Continuous EDA monitoring has been an unexpected highlight for me in the Sense 2.
The watch's mood notifications ask how you're feeling, with options like worried and content. The watch also invites you to do a quick breathing exercise when you log your mood and shows your heart rate before and after (my heart rate typically falls over the course of the exercise). It might seem silly, but these check-ins often make me reflect on why I'm feeling happy, stressed, or excited, and I think there's real value in that.
On the subject of value, the Sense 2 comes with six free months of Fitbit Premium, unlocking a handful of features in the Fitbit app. It includes access to recorded studio workouts, a "sleep profile" that illustrates your sleep patterns by assigning you an animal with similar habits, and a daily readiness score that tries to quantify how ready you are for physical activity. None of that really speaks to me, but for Fitbit fanatics, the subscription might be worth keeping. It costs $10 per month once the trial ends.
Fitbit Sense 2: Competition
If you're absolutely married to the idea of getting a new Fitbit tracker with as many features as possible, the Sense 2 is your best bet. But other Fitbit wearables like the Fitbit Charge 5 (typically available for about $120 lately) and the Inspire 3 ($100 at retail) can do most of what the Sense 2 does. Heck, the Versa 4 costs $70 less than the Sense 2 and has all the same features except ECG testing and cEDA monitoring.
And if you're willing to look beyond Fitbit, you can get a Samsung Galaxy Watch 5 for $280 (or less on sale). It won't last as long on a charge, and it doesn't connect to the Fitbit app. Still, it offers a better day-to-day wearable experience (including access to Google Wallet, Google Maps, Spotify, and more), more watch band options, and a better display, plus pretty robust health tracking of its own via Samsung Health. And if you really want to keep your fitness data in the Fitbit ecosystem, the Wear OS-powered Google Pixel Watch does offer Fitbit integration — but it costs $350, its calorie burn estimates are questionable at best, and it can't track skin temperature or EDA.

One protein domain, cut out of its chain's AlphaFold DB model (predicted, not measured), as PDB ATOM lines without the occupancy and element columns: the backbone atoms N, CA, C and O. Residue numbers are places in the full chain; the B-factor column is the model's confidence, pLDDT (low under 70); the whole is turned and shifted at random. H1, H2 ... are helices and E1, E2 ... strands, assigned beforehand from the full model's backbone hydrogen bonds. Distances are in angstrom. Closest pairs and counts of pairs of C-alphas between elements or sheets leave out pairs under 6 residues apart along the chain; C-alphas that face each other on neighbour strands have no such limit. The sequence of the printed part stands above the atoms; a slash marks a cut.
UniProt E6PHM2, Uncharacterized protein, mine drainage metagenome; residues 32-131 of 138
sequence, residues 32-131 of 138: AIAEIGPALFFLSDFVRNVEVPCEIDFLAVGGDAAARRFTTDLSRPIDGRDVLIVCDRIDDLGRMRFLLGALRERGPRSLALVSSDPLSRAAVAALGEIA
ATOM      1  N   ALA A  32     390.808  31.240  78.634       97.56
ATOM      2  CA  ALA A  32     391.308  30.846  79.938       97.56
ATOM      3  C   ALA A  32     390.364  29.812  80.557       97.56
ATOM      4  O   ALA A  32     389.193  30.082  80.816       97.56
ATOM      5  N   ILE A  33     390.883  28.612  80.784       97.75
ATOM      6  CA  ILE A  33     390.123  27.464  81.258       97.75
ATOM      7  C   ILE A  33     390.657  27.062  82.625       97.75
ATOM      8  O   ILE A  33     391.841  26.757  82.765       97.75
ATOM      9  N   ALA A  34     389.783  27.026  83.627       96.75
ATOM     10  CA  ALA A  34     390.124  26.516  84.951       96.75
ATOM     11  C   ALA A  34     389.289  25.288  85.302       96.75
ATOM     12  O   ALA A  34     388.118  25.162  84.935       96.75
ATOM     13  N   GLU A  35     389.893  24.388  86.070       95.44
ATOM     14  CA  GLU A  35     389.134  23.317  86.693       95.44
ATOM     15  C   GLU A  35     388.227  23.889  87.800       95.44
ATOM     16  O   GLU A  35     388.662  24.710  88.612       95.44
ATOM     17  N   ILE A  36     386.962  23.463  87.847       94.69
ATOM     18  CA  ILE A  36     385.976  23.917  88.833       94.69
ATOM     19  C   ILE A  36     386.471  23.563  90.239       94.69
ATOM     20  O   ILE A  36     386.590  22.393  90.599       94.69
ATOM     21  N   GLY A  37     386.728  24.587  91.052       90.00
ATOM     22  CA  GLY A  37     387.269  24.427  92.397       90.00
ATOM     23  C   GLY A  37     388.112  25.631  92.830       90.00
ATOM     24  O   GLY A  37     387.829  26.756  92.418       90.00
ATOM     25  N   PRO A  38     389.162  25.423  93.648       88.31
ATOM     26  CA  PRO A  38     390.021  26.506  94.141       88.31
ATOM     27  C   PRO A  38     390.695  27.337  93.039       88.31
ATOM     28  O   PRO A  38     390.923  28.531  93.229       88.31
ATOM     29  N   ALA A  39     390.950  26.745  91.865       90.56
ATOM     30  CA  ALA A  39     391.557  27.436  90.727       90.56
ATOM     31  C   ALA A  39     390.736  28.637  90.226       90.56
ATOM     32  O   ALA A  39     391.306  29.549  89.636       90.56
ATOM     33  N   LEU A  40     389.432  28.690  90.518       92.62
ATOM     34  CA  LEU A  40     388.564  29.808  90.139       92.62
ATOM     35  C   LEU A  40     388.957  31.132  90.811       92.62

Fitbit Sense 2: Should you buy it?
At $300, the Fitbit Sense 2 is more affordable than its predecessor was at launch, but I'm still not sure what you're getting here is worth the asking price. The Sense 2 does track just about every health metric you could ask for in a wearable, and the hardware is excellent. But generation-to-generation downgrades like the loss of Google Assistant functionality and Fitbit's decision to use aluminum rather than steel in the watch's case are disappointing.
They seem meant to nudge shoppers toward the higher-end Pixel Watch. And as much as I like the Sense 2's exclusive cEDA features, the part I enjoy most — reminders to reflect — could easily be replicated with regular reminders on any smartwatch.
The Sense 2 is a fine product in a vacuum, but it doesn't do enough to compete in the increasingly crowded wearable space — especially not for 300 bucks. However, it might be a good buy if you can find one at a substantial discount. Otherwise, I think most people would be better off with a cheaper Fitbit tracker or a good smartwatch.
Buy it if…
- You're a dyed-in-the-wool Fitbit enthusiast who wants the latest and greatest.
- You catch a good sale.
Don't buy it if…
- You don't want features like cEDA monitoring.
- You're willing to charge more often.